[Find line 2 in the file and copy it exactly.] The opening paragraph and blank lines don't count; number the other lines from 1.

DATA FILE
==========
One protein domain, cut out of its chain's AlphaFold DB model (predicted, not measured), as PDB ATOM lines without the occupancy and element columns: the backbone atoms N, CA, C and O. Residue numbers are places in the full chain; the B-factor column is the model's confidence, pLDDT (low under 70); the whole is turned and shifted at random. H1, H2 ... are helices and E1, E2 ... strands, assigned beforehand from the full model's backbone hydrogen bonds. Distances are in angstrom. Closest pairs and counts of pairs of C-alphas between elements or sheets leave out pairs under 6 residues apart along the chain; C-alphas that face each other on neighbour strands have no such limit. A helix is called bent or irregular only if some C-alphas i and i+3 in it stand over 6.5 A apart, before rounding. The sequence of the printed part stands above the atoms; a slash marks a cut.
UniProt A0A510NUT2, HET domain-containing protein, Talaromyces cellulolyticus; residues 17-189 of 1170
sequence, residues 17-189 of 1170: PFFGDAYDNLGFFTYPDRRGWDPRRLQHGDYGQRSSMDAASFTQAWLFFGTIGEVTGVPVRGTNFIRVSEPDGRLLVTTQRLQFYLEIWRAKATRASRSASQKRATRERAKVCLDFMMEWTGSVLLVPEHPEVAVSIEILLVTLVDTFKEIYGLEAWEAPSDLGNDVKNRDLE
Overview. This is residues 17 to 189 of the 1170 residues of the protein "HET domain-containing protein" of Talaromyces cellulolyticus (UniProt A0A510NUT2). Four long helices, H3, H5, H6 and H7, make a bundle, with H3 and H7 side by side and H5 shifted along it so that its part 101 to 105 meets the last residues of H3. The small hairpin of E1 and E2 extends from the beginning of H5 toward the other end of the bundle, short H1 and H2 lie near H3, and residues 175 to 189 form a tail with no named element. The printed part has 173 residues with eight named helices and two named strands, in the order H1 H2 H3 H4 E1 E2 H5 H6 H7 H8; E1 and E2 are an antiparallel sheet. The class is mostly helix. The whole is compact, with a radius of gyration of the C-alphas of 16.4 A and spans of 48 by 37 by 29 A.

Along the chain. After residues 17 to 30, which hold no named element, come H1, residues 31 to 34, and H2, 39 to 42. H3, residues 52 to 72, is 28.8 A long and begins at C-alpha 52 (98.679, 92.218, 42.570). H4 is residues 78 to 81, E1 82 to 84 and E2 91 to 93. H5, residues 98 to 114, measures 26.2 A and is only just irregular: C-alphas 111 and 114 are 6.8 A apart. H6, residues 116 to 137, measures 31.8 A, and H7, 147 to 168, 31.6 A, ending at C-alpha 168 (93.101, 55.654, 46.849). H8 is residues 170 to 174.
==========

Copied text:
sequence, residues 17-189 of 1170: PFFGDAYDNLGFFTYPDRRGWDPRRLQHGDYGQRSSMDAASFTQAWLFFGTIGEVTGVPVRGTNFIRVSEPDGRLLVTTQRLQFYLEIWRAKATRASRSASQKRATRERAKVCLDFMMEWTGSVLLVPEHPEVAVSIEILLVTLVDTFKEIYGLEAWEAPSDLGNDVKNRDLE